In the high Himalaya, mountain demons and Hindu deities fused with the Buddhist vision to create a magical art….
One of the last great remote areas of the world are the wind-swept mountain walled valleys of the Himalaya. Here a branch of Indian Buddhism has made its last stand and with it a strange mystical art that is rarely seen by outsiders. It is not a folk art growing up in utter isolation ; for as remote and nearly inaccessible as the Himalayan regions are, the crosscurrents of history have never quite bypassed them. These currents have reached them slowly, however, in time with the pace of the trade caravans that still traverse the deep river valleys and the tortuous passes of Ladakh, Himachal Pradesh, Nepal, Bhutan, and Sikkim.
It was the caravans and pilgrims that carried the culture of India into the Himalaya, predominantly from the Buddhist centers of Kashmir and the great monastic institutions of the Ganges basin in Bihar and Bengal. As Buddhism fanned out into the Himalaya to become the religion of all Asia, its art models, carried on painted banners by plgrims, also traversed the silk routes of Central Asia and later reached Tibet, whence they slowly turned back upon the Himalayan kingdoms of Bhutan and Sikkim as late as the fifteenth and sixteenth centuries- a one millennium journey covering a linear distance of about six hundred miles. It is as if the love songs of medieval Provence had finally reached the Hebrides last year.
Geography sufficiently explains the slow pace of change, for these mountains comprise a natural barrier surrounded by barriers. On their south-eastern borders, where the Himalaya give way to the Indian plains, are vast malarial swamps and impenetrable savannas of fifteen foot high elephant grass. On the northern borders of the Himalaya at least forty mountain peaks average twenty thousand feet. Between these two borders lie roaring river gorges and rain-pelted valleys hemmed in by sheer mountain walls and rolling, barren ranges.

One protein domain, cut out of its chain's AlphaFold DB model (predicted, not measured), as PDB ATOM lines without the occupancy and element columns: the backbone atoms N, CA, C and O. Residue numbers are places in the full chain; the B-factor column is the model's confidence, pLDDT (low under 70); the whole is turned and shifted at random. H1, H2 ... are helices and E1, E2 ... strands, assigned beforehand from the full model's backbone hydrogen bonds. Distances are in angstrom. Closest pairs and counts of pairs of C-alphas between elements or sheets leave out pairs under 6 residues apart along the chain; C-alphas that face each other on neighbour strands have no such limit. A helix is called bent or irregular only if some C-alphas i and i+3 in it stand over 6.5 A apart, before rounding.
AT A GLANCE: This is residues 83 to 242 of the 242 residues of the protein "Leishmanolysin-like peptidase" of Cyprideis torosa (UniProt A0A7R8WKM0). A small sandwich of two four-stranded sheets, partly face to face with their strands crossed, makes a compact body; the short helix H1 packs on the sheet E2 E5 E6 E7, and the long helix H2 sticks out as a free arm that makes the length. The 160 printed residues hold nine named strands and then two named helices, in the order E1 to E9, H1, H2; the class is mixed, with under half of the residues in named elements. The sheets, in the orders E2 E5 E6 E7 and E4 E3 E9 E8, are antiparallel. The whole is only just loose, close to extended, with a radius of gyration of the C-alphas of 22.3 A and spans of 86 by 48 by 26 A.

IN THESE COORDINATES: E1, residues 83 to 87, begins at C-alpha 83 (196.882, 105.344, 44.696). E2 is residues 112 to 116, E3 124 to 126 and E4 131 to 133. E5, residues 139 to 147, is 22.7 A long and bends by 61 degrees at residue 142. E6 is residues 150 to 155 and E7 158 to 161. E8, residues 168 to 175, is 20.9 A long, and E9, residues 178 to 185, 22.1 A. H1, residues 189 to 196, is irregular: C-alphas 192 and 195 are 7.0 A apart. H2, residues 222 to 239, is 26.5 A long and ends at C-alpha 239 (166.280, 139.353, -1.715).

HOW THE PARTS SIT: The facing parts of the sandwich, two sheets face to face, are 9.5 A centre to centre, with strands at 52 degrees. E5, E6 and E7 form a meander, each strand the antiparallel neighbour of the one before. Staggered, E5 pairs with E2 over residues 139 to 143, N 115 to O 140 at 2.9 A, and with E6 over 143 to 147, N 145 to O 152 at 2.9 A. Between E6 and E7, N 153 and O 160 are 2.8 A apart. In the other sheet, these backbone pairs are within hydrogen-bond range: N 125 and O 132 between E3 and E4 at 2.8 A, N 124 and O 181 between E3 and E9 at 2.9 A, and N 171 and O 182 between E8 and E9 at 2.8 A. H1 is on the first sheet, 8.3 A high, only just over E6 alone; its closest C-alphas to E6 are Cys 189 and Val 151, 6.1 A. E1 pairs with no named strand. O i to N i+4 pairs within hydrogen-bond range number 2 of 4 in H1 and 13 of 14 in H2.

Each valley is a world unto itself, because for the most part one is linked to another by nothing save perilous footpaths, an occasional mule track, and dizzying rope bridges. Such a topography has naturally sheltered and nourished inbred ideas and timeless symbols.
The Buddhist faith is the inspiration and reason for Himalayan art- but the form of Buddhism that was carried to the mountains around the eighth century A.D. by the Indian guru Padmasambhava bears scant resemblance to the simple teachings that had been set forth about twelve hundred years before by the historic Buddha, Siddhartha Guatama. What the Himalayan people received was Buddhism in the vastly elaborated form it had taken during its long settlement in India. By the early years of the Christian Era the historic Buddha was deified and elevated into an eternal, absolute, primordial principle.
At the same time Indian Buddhism not only permitted the use of idols but took over a vast array of deities from the Hindu religion. The branch of Buddhism that became most popular in the Himalaya was V
yana. Vajrayana worship relied on magical formulas and magical ceremonies- and on the introduction of goddesses (Taras) and Buddhas-to-be ( Bodhisattvas) to the ever expanding Buddhist pantheon. Popularly known as Lamaism, this branch of the religion taught that the devotee could summon up a hug number of imagined deities by means of certain magical formulas.
Presumably, a novice monk could better fix his imaginationif the source of power was pictured in paintings and sculptures, and therefore the deities were described iconographically in the treatises of the fourth and fifth centuries, and later in even greater detail in the mystical Indian texts known as Tantras. These demi-gods in the Vajrayana pantheon essentially revolve around the five Dhyani Buddhas, identified with the four points of the compass and the cosmic apex, presided over by the supreme god, the Adi-Buddha. In this way, through the doctrine of an increasingly complex metaphysical thought, the Buddhist pantheon, which had begun with no god at all, was joined by hundreds of “emanations”.